predictor of mortality is supported by a number of studies.22-26 Although there is some
controversy regarding other potential mechanisms underlying lactate accumulation
in severe sepsis, serial lactate levels can assess lactate clearance or changes in lactate
over time.27 Nguyen et al. has also reconfirmed work by others showing increased
lactate clearance rates during the first 6 hours of sepsis presentation are significantly
associated with preserved organ function and improved survival.20, 28 Lactate levels
can be performed by venipuncture.
by a number of studies.
Lactate levels can
be performed by
The Components of EGDT
EGDT allows emergency physicians to diagnose and treat each of the hemodynamic
perturbations urgently (Figure 2) using recommendations and endpoints supported
by consensus statements from both critical care and emergency medicine.2932
The titration of intravenous fluid to a central venous pressure (CVP) of 8-12
mmHg provides an objective endpoint for preload optimization while preventing
volume overload. As a result, more fluid administration can be given initially
and safely, leading to a 14% reduction in vasopressor, steroid use and mechanical
Cardiovascular, Neurovascular and Infectious Emergencies
While there is debate regarding whether
ScvO2 is a numeric equivalent to
SvO2,36‑41 it has clinical utility and reflects
outcome.21,42,43 The Surviving Sepsis
Campaign recommends an SvO2 of 65%
and an ScvO2 of 70% as resuscitation
endpoints.31, 38 Given the challenges of
using a pulmonary artery catheter (PAC)
in an early setting such as the ED, the
ScvO2 represents a convenient surrogate,
but not a replacement, for SvO2. While
continuous monitoring allows for a
more rapid adjustment of hemodynamic
intermittent values will suffice.
While there is debate
Acute anemia and global tissue hypoxia
provide potent stimuli for erythropoietin
regarding whether
production to increase marrow production
ScvO2 is a numeric
of red blood cells (RBCs).44 Severe
sepsis and septic shock patients who
equivalent to SvO2, it
have both an impaired marrow response
has clinical utility and
and variable erythropoietin levels
reflects outcome.
may lack this compensatory ability to
increase hemoglobin concentrations.45, 46
The combination of anemia and presence
of global tissue hypoxia represent the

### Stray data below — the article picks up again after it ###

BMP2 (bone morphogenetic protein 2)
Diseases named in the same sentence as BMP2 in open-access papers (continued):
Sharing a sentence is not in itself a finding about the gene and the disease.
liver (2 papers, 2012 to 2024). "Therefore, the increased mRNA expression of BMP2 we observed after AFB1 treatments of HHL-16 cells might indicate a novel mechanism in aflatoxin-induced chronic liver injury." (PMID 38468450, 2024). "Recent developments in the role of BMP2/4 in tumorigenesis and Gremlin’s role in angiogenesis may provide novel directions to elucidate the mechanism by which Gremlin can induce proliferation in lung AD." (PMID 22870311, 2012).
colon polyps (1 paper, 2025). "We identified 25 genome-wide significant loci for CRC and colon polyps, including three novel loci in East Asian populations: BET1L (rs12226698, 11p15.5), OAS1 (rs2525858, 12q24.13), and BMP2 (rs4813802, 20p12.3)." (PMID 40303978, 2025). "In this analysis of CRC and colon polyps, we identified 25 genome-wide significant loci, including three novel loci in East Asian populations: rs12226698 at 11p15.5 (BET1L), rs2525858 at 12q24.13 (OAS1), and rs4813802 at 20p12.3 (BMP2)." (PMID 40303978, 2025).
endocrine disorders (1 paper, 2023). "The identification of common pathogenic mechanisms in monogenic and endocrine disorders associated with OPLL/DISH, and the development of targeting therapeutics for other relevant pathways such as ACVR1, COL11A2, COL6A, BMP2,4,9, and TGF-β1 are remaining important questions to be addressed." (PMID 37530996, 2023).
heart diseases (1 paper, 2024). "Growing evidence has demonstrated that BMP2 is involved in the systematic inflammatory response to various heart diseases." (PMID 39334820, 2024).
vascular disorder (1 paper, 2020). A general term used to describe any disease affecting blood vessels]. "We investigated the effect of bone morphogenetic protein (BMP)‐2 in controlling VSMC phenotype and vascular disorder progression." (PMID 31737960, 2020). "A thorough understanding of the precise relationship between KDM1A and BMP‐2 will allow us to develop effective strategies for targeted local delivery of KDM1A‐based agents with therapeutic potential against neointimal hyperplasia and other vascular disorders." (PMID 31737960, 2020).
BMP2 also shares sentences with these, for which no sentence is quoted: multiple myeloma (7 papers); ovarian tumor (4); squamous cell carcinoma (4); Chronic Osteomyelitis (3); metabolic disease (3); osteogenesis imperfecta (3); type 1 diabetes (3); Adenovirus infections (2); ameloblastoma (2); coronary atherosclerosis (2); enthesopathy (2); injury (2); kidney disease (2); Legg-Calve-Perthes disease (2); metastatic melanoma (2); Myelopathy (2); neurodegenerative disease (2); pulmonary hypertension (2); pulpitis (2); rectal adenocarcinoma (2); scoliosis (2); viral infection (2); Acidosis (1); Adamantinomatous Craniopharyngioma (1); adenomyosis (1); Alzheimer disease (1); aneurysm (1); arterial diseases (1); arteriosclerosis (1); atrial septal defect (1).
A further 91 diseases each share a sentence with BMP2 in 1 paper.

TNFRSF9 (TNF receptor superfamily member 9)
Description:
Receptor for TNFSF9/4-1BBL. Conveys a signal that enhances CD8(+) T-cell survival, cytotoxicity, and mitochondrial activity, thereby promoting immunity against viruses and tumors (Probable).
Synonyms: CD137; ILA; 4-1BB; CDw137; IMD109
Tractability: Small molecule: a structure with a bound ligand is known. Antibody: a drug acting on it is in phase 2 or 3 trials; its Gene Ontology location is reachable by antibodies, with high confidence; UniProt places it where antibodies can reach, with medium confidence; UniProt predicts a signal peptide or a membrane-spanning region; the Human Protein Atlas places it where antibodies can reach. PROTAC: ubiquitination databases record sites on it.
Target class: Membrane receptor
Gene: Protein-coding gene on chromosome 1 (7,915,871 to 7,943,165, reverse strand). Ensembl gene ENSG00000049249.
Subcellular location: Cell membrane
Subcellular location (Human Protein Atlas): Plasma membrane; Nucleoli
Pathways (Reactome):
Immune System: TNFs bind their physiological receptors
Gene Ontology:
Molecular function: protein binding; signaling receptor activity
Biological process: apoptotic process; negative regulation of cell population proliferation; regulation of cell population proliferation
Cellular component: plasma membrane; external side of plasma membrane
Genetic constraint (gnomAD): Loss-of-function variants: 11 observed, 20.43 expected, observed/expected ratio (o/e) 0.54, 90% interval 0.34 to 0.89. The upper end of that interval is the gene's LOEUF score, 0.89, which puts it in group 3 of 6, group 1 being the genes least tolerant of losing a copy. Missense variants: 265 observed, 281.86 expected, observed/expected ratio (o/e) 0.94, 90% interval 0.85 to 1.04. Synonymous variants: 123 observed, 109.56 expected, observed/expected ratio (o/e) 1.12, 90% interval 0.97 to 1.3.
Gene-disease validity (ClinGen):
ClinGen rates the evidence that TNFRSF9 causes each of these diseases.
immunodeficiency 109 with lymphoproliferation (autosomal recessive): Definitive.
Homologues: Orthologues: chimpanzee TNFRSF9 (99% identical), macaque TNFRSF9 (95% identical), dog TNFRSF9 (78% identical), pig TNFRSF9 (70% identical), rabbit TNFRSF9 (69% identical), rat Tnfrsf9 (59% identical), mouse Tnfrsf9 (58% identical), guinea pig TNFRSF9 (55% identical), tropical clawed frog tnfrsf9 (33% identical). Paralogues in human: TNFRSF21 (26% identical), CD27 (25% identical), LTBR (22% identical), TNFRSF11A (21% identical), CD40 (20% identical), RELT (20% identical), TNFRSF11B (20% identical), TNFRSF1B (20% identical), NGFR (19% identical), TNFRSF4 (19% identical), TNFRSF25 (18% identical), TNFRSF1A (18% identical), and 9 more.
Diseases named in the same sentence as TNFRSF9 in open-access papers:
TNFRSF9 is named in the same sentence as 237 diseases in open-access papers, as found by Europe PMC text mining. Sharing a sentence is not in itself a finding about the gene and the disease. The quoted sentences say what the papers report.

physiologic rationale to transfuse RBCs
in these patients. Volume resuscitation
results in hemodilution. The threshold
for transfusion is based on consideration
of a physiologic rationale such as low ScvO2 and increased lactate
or global tissue hypoxia, a high-risk patient population, and expert
consensus. These are important considerations when comparing EGDT
patients to those enrolled in ICU transfusion studies. Hebert et al., Marik
et al. and others have shown a restrictive strategy of red-cell transfusion
(7-9 mg/dl) was “at least as effective and possibly superior to a liberal
transfusion strategy in critically ill patients.”47, 48 However, these studies
did not specifically address patients with severe sepsis and septic shock.
Patients with co-morbidities including atherosclerotic heart disease,
congestive heart failure, and renal failure are substantially represented
in the EGDT study. Excluding such patients limits the generalizability
of prior transfusion studies for patients with severe sepsis and septic
In previous studies, dobutamine therapy
has been associated with increased
Not only did the
resuscitation endpoints of these studies
delivery, but also some patients received
doses of dobutamine as high as 200
mcg/kg/min. The selection of patients
in a delivery dependent state, lower
dose, timing of therapy, and endpoints of
resuscitation were different between the
EGDT study and previous studies.51 In
the EGDT study, patients were treated
using a lower dobutamine dose (average
dose 10.3 mcg/kg/min to maximum 20
mcg/kg/min), which was titrated upward
to achieve ScvO2 ≥ 70%.9
Cerra et al. and Spronk et al. noted
hemodynamic improvement in the
microcirculation for septic patients with
the use of nitroglycerin.52,53 Vasodilator
therapy was used in 9% of EGDT patients
who met protocol criteria. These patients
had median baseline ScvO2 of 46 % and
a previous history of hypertension and
congestive heart failure. It is becoming
microcirculatory flow is associated with
systemic inflammation, acute organ
dysfunction, and increased mortality.
Using new technologies to directly
image microcirculatory blood flow may
help define the role of microcirculatory
dysfunction in oxygen transport and
circulatory support.54
egdt Effects on Systemic Inflammation and Organ Dysfunction
There is a pathologic link between
the clinical presence of global tissue
hypoxia, generation of inflammation,
and the mitochondrial impairment